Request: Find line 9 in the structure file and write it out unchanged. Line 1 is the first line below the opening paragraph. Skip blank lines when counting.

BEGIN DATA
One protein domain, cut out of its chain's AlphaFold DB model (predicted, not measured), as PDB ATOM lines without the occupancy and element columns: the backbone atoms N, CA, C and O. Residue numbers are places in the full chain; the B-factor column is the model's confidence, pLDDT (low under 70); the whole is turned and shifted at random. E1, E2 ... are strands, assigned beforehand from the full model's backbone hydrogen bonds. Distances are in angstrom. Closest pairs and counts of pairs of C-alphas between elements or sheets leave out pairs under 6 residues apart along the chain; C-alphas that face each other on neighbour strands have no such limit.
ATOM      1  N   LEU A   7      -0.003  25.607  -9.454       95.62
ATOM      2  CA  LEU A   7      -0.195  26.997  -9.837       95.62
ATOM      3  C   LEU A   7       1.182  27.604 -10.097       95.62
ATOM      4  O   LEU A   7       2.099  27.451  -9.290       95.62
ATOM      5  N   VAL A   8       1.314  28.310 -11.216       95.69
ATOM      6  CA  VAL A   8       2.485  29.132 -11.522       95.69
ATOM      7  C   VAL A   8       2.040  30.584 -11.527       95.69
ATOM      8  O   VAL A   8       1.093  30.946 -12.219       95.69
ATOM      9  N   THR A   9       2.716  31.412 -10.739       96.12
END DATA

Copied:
ATOM      9  N   THR A   9       2.716  31.412 -10.739       96.12